38 research outputs found

    Very early onset of ATTRE89Q amyloidosis in a homozygous patient

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    Case Presentarion: Hereditary transthyretin amyloidosis is a progressive, fatal disease that generally involves the peripheral nervous system, the autonomic nervous system, and the heart. It is autosomal dominant with different penetrance depending on the mutation and the genetic background. Many other missense mutations of the TTR gene may cause the disease. Being an overall rare disease is very rare to observe the condition of homozygosity. In particular, cases of homozygosity have been described in patients with ATTRV30M and ATTRV122I amyloidosis. In the former, the phenotype does not seem to be aggravated, having an age of onset and disease course that does not appear to differ from those of heterozygotes, while in the latter, the onset appears to be earlier. Conclusion: We report the first case of ATTRE89Q amyloidosis in a patient that was homozygous for the E89Q mutation in the TTR gene. The clinical phenotype resulted in the earlier disease onset reported in this form of amyloidosis, suggesting that the homozygous condition may be prognostically negative

    Practical approach to respiratory emergencies in neurological diseases

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    Many neurological diseases may cause acute respiratory failure (ARF) due to involvement of bulbar respiratory center, spinal cord, motoneurons, peripheral nerves, neuromuscular junction, or skeletal muscles. In this context, respiratory emergencies are often a challenge at home, in a neurology ward, or even in an intensive care unit, influencing morbidity and mortality. More commonly, patients develop primarily ventilatory impairment causing hypercapnia. Moreover, inadequate bulbar and expiratory muscle function may cause retained secretions, frequently complicated by pneumonia, atelectasis, and, ultimately, hypoxemic ARF. On the basis of the clinical onset, two main categories of ARF can be identified: (i) acute exacerbation of chronic respiratory failure, which is common in slowly progressive neurological diseases, such as movement disorders and most neuromuscular diseases, and (ii) sudden-onset respiratory failure which may develop in rapidly progressive neurological disorders including stroke, convulsive status epilepticus, traumatic brain injury, spinal cord injury, phrenic neuropathy, myasthenia gravis, and Guillain-Barr\ue9 syndrome. A tailored assistance may include manual and mechanical cough assistance, noninvasive ventilation, endotracheal intubation, invasive mechanical ventilation, or tracheotomy. This review provides practical recommendations for prevention, recognition, management, and treatment of respiratory emergencies in neurological diseases, mostly in teenagers and adults, according to type and severity of baseline disease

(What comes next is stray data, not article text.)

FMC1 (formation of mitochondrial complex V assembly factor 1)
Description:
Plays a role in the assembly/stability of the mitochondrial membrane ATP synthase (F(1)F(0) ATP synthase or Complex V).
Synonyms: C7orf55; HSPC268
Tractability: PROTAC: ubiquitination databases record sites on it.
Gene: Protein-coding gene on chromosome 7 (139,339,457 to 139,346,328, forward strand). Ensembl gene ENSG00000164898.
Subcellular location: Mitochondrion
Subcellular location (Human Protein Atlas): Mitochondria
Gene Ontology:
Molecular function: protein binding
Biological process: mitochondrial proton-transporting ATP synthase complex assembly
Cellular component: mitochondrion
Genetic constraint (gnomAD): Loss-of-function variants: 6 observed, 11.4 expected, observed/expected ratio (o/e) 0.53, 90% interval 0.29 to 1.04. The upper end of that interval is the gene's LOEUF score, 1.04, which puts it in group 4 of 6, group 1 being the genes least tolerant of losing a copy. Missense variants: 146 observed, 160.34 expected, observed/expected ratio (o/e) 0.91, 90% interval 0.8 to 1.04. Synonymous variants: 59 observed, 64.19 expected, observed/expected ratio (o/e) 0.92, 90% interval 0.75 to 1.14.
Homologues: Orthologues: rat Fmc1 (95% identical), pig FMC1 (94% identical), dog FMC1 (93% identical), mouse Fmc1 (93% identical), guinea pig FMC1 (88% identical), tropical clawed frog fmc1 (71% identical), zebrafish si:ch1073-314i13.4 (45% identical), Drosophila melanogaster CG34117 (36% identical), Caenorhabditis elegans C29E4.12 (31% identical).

6MWT performance correlates with peripheral neuropathy but not with cardiac involvement in patients with hereditary transthyretin amyloidosis (hATTR)